Ma’ariv (p. B7) by Dan Margalit (op-ed) — Shaul Mofaz spoke of the past and sent a message for the future. In an interview with Shelly Yehimovitch and Roni Daniel on Channel 2’s “Meet the Press,” the defense minister was asked if he had criticism for the government which showed restraint in 1991 when 40 Scud missiles were fired at Israel by Iraq and scattered the residents of Tel Aviv to the four corners of the country.

It is worth noting the phrasing of Mofaz’s answer: “I will say it in the softest words that I can…It is true that the government headed by Yitzhak Shamir faced serious dilemmas, but I think that in the long term, historical view it would have been correct to retaliate, because this sent a message that the State of Israel, in such a situation, would not retaliate. More than anything, this eroded Israel’s deterrent power.”

The interviewers understood that the restraint of 1991 would not be repeated in the coming war. “As long as it is up to me,” Mofaz promised, bringing Sharon into the picture, “the answer is that we will defend the citizens of Israel…Including with clear offensive actions, yes.”

But the behavior of the government in 1991 was not wrong. Shamir-the proverbial brave man who suppresses his passions-was not dragged after the instincts of many good men and did not send the IDF to Iraq. You need public courage to sit with your arms folded while missiles fall and receive in return something from the US that cannot easily be seen.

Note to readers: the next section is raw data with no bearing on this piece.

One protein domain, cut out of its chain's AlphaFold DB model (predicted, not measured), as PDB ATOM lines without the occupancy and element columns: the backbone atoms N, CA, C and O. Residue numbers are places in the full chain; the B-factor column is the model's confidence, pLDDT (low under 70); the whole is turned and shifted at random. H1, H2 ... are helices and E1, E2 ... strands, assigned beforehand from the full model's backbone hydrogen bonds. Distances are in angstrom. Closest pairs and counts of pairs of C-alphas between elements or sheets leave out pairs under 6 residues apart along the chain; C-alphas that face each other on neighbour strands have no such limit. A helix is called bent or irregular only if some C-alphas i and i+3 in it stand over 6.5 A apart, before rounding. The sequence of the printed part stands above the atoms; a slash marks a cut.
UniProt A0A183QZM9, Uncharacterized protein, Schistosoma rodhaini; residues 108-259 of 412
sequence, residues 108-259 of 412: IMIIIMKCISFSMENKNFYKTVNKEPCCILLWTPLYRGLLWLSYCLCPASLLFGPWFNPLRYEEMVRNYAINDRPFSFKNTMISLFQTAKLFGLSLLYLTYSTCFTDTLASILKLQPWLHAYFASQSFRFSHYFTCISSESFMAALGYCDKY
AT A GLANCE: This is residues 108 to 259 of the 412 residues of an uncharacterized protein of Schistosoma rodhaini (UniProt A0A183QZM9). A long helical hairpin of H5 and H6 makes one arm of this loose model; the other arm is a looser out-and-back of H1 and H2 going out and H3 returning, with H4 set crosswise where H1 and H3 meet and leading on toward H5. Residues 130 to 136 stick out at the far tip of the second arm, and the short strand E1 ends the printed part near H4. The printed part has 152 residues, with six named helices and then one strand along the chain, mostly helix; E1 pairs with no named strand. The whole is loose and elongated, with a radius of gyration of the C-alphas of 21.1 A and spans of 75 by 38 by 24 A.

Israel would have gained nothing had its aircraft found themselves in skies ruled by the US. They would only have angered the Americans. The things that the American planes and missiles could not do to prevent Scud fire at Israel were also beyond the reach of the IDF’s air power.

There was also no point in sending an elite Israeli unit to wander around western Iraq. It could not have prevented the missile fire. If it was lucky, it would have returned home in one piece. Shamir was wise to leave it at home in one piece in the first place.